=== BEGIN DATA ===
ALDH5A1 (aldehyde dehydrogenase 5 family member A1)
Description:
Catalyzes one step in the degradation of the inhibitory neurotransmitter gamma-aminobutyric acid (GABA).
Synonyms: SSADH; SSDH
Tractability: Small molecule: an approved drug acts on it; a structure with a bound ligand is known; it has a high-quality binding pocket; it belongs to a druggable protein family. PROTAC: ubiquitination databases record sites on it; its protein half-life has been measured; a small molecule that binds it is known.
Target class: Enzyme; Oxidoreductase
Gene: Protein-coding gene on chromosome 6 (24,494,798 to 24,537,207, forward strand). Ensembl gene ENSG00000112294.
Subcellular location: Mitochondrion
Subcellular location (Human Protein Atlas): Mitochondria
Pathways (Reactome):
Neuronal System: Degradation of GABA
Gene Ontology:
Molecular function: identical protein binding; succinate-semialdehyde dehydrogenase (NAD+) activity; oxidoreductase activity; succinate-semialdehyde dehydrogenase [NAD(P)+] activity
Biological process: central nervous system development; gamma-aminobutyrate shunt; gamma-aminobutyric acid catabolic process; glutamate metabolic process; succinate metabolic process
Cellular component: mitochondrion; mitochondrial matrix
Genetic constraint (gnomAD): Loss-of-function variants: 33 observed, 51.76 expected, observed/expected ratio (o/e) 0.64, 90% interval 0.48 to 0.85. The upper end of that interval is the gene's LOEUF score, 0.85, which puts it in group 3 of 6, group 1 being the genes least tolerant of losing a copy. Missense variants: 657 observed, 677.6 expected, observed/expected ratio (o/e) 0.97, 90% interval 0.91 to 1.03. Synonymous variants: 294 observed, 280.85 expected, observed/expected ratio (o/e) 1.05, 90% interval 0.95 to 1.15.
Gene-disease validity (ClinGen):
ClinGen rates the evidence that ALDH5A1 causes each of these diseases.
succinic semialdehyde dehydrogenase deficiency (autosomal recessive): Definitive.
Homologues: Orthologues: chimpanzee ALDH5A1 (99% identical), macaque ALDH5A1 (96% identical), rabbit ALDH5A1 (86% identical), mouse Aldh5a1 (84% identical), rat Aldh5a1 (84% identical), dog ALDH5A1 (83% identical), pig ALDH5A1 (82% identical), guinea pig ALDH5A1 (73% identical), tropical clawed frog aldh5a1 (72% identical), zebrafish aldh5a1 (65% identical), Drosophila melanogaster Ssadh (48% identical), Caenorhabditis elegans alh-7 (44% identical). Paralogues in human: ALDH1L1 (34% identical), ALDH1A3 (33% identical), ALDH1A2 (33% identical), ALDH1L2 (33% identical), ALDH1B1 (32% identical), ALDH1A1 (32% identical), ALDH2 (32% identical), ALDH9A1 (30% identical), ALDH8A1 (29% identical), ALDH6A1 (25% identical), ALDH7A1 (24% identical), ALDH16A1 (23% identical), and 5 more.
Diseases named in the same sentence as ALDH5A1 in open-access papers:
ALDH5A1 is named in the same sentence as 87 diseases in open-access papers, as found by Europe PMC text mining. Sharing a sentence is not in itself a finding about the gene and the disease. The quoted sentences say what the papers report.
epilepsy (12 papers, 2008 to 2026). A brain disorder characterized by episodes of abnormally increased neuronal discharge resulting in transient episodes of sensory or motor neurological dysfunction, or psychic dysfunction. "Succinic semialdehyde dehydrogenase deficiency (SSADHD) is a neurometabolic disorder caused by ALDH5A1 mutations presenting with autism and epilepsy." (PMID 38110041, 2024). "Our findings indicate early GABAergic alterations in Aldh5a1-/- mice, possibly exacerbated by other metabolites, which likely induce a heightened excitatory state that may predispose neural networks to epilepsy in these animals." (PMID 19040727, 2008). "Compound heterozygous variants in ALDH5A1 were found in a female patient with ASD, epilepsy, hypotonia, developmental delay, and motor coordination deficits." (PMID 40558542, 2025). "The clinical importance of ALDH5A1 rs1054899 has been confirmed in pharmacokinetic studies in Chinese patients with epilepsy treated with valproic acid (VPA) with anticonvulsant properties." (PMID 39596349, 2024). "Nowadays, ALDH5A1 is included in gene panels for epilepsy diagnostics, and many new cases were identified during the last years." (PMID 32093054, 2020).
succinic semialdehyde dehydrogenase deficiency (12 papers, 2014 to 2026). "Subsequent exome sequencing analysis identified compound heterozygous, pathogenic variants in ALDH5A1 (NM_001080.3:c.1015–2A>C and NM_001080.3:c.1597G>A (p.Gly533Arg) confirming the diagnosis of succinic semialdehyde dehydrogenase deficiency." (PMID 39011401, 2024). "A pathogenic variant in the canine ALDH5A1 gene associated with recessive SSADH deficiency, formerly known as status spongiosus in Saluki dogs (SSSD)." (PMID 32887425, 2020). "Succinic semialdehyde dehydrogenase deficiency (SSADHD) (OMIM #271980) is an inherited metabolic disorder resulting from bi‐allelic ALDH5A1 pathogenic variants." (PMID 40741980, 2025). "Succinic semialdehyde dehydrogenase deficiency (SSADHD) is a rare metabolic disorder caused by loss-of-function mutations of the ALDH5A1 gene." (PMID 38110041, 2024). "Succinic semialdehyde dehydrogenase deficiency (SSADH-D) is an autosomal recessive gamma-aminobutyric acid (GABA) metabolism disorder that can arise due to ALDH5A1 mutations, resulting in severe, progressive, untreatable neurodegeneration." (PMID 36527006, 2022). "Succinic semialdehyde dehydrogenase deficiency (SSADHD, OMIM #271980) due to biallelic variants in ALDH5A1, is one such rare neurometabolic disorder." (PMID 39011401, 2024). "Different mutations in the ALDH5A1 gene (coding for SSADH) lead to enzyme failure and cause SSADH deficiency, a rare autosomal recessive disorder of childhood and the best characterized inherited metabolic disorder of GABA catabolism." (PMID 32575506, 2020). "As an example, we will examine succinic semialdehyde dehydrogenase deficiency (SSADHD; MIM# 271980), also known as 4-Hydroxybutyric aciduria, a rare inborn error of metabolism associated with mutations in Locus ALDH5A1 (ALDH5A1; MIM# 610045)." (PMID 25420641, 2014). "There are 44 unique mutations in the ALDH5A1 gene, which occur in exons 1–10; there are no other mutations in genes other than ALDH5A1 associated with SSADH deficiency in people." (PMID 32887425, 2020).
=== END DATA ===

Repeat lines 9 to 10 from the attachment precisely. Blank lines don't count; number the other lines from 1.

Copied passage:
Subcellular location (Human Protein Atlas): Mitochondria
Pathways (Reactome):